Historically, women’s equestrian fashion has mirrored the role of women in society at the time. Before the 14th century women often rode pillion or astride, but from the 1380s onwards riding sidesaddle began to be associated with female virtue and purity, particularly if she was of noble birth. These ideas persisted into the late 19th and early 20th centuries. Women wishing to ride astride were described as ‘mad, ignorant ungraceful desperados’ and ‘violating the laws of good taste’.
Bicycle riding for women became popular in the 1890s, prompting changes in women’s fashion. Horse riding fashions were much slower to change however, particularly in the very conservative United Kingdom and American east coast where horse riding was often associated with the upper classes. American women were granted the right to vote in 1920 and with these rights began a gradual shift in the general views surrounding women’s liberty. The American West led the charge towards this new world, with the LA Times declaring that ‘the sidesaddle is a cruel burden on a horse and all right-thinking people believe its time is past’.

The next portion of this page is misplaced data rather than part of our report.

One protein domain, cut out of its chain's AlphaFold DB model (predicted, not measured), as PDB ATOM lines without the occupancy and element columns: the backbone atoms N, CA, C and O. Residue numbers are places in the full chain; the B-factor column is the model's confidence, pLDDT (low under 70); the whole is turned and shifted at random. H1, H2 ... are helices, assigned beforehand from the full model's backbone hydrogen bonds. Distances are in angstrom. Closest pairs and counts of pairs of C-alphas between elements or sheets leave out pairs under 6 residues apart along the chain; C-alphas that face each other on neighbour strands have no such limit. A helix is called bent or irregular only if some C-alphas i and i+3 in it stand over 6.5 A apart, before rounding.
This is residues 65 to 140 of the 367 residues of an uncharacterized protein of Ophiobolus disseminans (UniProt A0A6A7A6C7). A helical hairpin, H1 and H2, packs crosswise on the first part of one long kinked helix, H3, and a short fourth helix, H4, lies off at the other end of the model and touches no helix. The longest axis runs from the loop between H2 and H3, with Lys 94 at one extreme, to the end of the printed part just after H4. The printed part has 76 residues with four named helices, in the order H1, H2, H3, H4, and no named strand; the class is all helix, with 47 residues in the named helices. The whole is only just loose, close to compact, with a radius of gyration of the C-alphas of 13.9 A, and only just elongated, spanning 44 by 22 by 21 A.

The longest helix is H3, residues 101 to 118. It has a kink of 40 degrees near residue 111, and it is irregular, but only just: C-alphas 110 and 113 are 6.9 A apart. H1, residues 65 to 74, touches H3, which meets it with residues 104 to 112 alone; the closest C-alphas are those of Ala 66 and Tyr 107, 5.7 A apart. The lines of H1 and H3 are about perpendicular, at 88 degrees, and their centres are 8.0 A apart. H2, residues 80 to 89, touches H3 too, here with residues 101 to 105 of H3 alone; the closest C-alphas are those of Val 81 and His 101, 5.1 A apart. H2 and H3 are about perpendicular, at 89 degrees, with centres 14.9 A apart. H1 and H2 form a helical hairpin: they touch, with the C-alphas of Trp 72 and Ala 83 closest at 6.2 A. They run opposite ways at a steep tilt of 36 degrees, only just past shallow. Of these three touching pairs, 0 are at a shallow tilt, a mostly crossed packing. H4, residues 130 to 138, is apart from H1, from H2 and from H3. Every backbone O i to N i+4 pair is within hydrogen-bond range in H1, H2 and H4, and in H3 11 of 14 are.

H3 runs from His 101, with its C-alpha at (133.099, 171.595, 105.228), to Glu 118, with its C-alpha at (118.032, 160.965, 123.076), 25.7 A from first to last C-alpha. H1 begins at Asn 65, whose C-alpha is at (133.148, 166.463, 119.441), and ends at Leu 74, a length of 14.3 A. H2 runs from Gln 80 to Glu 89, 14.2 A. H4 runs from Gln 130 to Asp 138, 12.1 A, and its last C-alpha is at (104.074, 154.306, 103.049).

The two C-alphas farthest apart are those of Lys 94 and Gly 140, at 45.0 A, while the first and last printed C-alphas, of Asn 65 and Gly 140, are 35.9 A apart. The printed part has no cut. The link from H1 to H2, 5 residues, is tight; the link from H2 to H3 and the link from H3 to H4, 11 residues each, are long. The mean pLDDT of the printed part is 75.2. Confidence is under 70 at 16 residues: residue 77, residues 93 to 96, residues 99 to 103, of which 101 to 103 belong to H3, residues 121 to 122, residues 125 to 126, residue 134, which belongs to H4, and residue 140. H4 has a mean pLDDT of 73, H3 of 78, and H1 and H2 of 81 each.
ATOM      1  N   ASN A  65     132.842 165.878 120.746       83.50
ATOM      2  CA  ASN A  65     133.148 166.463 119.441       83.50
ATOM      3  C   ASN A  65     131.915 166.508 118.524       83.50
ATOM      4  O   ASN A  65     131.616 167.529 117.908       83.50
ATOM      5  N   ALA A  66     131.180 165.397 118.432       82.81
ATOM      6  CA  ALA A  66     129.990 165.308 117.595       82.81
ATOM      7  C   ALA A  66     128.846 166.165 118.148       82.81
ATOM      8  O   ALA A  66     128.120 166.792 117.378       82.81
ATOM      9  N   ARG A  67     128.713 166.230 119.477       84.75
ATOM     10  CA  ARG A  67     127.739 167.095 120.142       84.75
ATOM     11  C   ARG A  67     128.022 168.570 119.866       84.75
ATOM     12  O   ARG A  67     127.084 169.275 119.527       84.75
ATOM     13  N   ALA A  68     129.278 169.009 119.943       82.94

A new way of riding demanded new equestrian clothing to suit. Women eager to try riding astride soon found the ideal article of clothing: jodhpurs. Originally designed in Northern India, jodhpurs were introduced into the UK by the popular new sport of polo. Polo was also invented in India during British colonial rule in the 1830s and British army officers introduced both polo and jodhpurs to the UK in the late 1800s. Jodhpurs were designed to have leather patches on the inside of the leg for protection against saddle rubs and unlike standard English breeches, jodhpurs continued down to the ankle instead of stopping mid-calf. This design provided better leg protection and also made wearing expensive long boots unnecessary. English Savile Row tailors perfected this new baggy breech and the design was extremely popular with men for riding both horses and motorcycles in the First World War. The flared hips design was useful for riding in warm climates and also for comfort in the saddle, as stretch fabrics had not yet been invented. A leather seat was later introduced for even greater comfort and protection, and jodhpurs became part of the accepted dress code for riding.